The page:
Have you ever felt stifled or censored by Disney?
There are certainly limits to what you can do. The cruelty of your humor has to be tempered with the fact that it’s going to reach the entire Disney audience, and we’ve all had the experience of what trouble you can get in. You could say that [Beauty and the Beast’s] Gaston is making fun of this particularly dumb guy, but there are other aspects of Gaston, that Howard was reaching at, that certain people are going to have fun with but other people are going to have no idea are in there — if you know what I mean. At the same time, when we wrote “Arabian Nights” at the top of Aladdin and were making fun of Arab stereotypes, that was clearly something we had to soften. When we were writing Home on the Range and looking for ways to make our outlaw more fun, Glenn and I had a lot of fat jokes in there, and they had to go.
Are you ever able to explore your darker side?
Yeah, I certainly have edgier work. Leap of Faith is edgier, Sister Act [the Musical] is somewhat edgier. I thought Little Shop of Horrors was really edgy. I thought kids were going to be scared — all the blood, the severed limbs being fed — and of course it became a favorite of young audiences. I don’t usually do things that succeed by shock value, but it doesn’t come out of any strict moral code on my part. It just doesn’t resonate for me emotionally. I really like telling stories. The times when art is most significant to me is when things are really raw and painful — when they can speak to you and either give you solace or insight. Shock value stuff doesn’t do that for me.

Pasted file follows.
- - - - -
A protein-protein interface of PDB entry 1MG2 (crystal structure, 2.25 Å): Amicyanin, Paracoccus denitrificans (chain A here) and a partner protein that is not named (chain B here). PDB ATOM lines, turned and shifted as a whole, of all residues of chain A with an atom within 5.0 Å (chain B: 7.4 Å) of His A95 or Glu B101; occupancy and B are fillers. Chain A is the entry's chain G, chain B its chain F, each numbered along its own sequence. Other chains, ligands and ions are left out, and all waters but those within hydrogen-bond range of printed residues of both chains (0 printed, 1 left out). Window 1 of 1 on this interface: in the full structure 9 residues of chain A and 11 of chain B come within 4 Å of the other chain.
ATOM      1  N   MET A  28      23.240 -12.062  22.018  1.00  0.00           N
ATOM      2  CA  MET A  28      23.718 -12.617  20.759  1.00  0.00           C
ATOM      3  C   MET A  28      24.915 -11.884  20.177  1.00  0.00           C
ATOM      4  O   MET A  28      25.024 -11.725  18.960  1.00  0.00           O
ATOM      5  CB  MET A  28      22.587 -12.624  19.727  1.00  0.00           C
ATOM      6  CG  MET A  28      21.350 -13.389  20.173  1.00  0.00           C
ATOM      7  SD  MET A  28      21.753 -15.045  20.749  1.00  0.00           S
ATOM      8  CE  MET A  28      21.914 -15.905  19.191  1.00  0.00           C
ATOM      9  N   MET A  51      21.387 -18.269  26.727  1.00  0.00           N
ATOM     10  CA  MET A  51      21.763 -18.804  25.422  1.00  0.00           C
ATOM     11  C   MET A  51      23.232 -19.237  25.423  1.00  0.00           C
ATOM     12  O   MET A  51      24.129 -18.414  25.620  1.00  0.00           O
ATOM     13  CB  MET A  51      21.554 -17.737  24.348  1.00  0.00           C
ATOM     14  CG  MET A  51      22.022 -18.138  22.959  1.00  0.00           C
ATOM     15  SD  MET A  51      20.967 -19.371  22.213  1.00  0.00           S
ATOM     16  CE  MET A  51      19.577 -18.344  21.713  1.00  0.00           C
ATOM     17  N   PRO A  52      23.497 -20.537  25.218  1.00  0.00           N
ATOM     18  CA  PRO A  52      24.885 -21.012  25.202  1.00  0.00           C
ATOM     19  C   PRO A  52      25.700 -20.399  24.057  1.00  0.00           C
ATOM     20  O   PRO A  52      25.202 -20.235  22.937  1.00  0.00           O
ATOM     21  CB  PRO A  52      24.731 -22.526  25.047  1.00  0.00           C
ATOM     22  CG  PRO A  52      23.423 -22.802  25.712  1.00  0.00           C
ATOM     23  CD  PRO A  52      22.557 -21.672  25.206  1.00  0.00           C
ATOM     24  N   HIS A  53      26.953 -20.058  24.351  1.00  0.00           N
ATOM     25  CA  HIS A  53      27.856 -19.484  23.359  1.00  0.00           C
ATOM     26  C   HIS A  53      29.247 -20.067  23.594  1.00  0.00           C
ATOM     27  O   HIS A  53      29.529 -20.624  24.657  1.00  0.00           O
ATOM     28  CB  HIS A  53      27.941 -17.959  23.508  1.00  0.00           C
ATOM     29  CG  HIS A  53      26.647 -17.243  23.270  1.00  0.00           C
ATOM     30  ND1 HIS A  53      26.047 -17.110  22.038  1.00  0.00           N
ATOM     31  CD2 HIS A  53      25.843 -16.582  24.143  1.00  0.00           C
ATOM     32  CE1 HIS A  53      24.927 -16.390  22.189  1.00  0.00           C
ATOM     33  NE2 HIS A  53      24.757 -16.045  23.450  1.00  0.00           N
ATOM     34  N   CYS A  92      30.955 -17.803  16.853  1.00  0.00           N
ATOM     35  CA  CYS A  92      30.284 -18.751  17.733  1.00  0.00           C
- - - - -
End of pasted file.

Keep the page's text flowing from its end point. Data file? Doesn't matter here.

When are Sister Act and Leap of Faith expected to hit Broadway?
Sister Act played in Los Angeles about a year ago and then Atlanta last winter. We’re retooling it, and it’s slated to have a production in London next fall. Leap of Faith is having workshops this spring, will go into production late in ’08, and come to Broadway in spring of ’09. But it’s very hard to predict anything.
When are Sister Act and Leap of Faith expected to hit Broadway?
Hairspray, Spring Awakening, Young Frankenstein sight unseen, Rent for the 10th time. But to be honest, I don’t see a lot of musicals. I live up here in the sticks of northern Westchester [County, outside New York City] — which I really like — except it becomes difficult for me to make it into the city. I’m very involved with my writing and I travel a lot, so I don’t see nearly as much as I'd like to. I’m always behind.
Finally — and this might be like Sophie’s choice — if you could only pick one, which of your songs would you want to be remembered for?
Oh, Jesus. I can’t. Unless you’re going to be the Nazi and hold a gun to my children’s heads, I can’t.